Storm Eunice has potential to be a ‘multi-hazard and disruptive event’

Storm Eunice has potential to be a ‘multi-hazard and disruptive event’

A crisis management team met today to discuss preparations for storms Dudley and Eunice.

The National Directorate for Fire and Emergency Management (NDFEM) spoke with Met Éireann, the Office of Public Works (OPW), local authorities and key departments.

The storms are expected to impact Ireland tomorrow and Friday and weather warnings have been issued across the country.

The NDFEM Crisis Management Team will continue to work with Met Éireann to monitor the evolving weather situation It intends to conduct further meetings of the group over the coming days.

Storm Dudley is expected to arrive on Wednesday, to be followed by Storm Eunice, which is expected to land on Friday.

Both storms will bring strong and damaging winds and Met Éireann has issued some weather alerts ahead of their arrival.

Storm Dudley will see mean wind speeds of between 65 and 80km/h with damaging gusts of 100 to 130km/h, which will be stronger on exposed coasts and on high ground.

A status yellow wind warning has been issued for the rest of the country. It will come into place at midday on Wednesday and remain in effect for 24 hours.

The national forecaster says the country is in for “a very unsettled week ahead with the weather expected to cause some disruption at times”.

The UK Met Office has issued an amber warning for counties Antrim and Derry, while a yellow warning will be in place for counties Antrim, Armagh, Down, Fermanagh, Tyrone and Derry.

There may also be some coastal flooding in areas due to a combination of high tide and strong winds.

It’s a quiet start to the week but our weather will turn much more unsettled by mid-week as #StormDudley brings strong winds on Wednesday and #StormEunice brings further strong winds along with heavy rain and possibly snow.🍃🌧️❄️
⚠️ Warnings in place https://t.co/nuE5J69XbV pic.twitter.com/S3gAeDTxC8

— Met Éireann (@MetEireann) February 14, 2022

Through Thursday night and into Friday morning, Storm Eunice will track eastwards over the country.

In a weather advisory for the whole country, Met Éireann said Storm Eunice has the potential to be a “multi-hazard and disruptive event with damaging winds, heavy rain and snow possible”.

The strongest winds are most likely to affect southern counties and the most significant falls of snow are most likely over central and northern parts of the country.

Disruption to travel is likely across the country.

On Friday morning, Met Éireann forecasts a more widespread spell of windy and disruptive weather as Storm Eunice moves across the country. It expects to issue weather warnings for this storm in the coming days. Sleet showers and snow flurries can also be expected.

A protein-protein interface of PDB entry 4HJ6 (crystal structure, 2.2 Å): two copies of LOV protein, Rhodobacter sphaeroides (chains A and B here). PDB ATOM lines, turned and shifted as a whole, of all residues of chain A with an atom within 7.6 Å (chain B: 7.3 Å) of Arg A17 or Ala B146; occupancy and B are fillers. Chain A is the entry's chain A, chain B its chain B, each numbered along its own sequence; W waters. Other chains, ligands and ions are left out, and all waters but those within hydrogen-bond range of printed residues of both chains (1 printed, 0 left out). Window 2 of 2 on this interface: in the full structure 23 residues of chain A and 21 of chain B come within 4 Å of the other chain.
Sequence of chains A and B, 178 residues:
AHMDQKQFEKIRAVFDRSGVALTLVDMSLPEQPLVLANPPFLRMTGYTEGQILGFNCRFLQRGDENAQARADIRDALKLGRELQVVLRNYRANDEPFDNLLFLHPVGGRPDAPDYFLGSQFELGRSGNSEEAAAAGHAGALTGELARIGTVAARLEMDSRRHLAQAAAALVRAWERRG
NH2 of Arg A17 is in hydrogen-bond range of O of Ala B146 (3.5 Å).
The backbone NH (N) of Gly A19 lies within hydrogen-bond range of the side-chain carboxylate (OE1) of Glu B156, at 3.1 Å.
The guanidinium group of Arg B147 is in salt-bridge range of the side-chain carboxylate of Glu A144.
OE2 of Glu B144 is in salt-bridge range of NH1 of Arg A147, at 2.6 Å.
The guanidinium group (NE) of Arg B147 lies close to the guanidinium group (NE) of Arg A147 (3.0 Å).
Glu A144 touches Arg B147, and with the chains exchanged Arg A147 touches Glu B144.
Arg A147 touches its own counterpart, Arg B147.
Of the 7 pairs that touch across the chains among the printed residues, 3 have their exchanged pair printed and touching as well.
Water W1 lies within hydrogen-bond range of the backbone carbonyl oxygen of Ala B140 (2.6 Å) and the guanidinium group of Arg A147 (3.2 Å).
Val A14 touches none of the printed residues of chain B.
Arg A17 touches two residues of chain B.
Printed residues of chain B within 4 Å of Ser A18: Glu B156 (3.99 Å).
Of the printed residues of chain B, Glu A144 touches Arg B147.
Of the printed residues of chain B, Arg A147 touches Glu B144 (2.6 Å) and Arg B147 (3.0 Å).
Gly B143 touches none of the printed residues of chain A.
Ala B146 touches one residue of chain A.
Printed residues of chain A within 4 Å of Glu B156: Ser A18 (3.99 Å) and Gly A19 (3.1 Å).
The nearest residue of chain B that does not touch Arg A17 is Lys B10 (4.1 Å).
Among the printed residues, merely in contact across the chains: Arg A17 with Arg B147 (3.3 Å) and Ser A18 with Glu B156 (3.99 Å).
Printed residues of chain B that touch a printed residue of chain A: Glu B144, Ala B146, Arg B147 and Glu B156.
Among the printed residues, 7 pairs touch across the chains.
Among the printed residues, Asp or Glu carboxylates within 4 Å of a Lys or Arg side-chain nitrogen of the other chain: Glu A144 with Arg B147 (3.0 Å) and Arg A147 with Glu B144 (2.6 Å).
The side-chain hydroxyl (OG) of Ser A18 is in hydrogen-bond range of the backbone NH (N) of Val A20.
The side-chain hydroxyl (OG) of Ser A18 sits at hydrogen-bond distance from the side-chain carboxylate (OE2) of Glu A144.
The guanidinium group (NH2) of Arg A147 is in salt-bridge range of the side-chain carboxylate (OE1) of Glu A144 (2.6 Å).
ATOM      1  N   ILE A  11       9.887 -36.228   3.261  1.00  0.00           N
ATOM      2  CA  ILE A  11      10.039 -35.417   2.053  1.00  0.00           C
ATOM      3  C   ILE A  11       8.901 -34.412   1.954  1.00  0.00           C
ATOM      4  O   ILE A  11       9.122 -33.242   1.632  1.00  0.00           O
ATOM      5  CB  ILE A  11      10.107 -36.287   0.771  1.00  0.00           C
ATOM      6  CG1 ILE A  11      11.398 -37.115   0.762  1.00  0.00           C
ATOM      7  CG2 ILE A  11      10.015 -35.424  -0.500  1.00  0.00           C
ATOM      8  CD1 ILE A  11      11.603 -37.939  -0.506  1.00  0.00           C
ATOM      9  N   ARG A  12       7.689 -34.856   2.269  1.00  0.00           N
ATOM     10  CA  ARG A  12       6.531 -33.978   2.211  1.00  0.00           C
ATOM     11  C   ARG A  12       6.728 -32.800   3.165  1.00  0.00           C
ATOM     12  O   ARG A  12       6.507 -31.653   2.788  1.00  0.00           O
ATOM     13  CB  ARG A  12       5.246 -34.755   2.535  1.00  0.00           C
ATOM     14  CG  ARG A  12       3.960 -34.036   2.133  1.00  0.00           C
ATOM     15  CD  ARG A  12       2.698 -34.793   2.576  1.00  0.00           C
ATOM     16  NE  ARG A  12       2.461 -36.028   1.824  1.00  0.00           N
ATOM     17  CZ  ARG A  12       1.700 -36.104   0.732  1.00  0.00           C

“It’s been a fairly quiet year so far but that’s all going to change this week as an active jet stream steers several low-pressure systems across Ireland and the UK,” said Emer Flood, Met Éireann meteorologist.

“On Wednesday, Storm Dudley will bring strong winds to mainly northern and western areas, these strong winds in combination with high tides will lead to large coastal waves and some coastal flooding.” 

As the first storm clears, Thursday morning will see winds ease for a time before picking up again with the approach of Storm Eunice.

We’re keeping a close eye on this storm as there is the potential for more widespread strong winds across Ireland which may lead to some disruption and damage.

“Along with strong winds, Eunice is expected to bring spells of heavy rain and potentially some snow.”

The public are advised to keep a close eye on the weather forecast. Met Éireann said warnings will be issued on Wednesday morning and updated on Thursday morning.

It will remain very unsettled for the weekend, with strong and blustery westerly winds feeding in plenty of showers across the country on Saturday and Sunday. 

The showers will be heavy at times too, particularly on Sunday along Atlantic coastal counties.

RSA advice

Road users should also take extra care when crossing the road or cycling in windy conditions as a sudden gust of wind could blow them into the path of a vehicle. Picture: Domnick Walsh 

The Road Safety Authority is asking road users affected by the orange warning to check local traffic and weather conditions before setting out on a journey.

The following advice is being given to motorists:

  • Control of a vehicle may be affected by strong crosswinds, especially on exposed routes such as dual carriageways and motorways. High-sided vehicles and motorcyclists are particularly vulnerable to strong winds.
  • Beware of objects being blown onto the road. Expect road conditions to change quickly in high winds so reduce your speed.
  • Watch out for falling or fallen debris on the road and vehicles veering across the road.
  • Drivers should allow extra space between themselves and vulnerable road users, such as cyclists and motorcyclists as they

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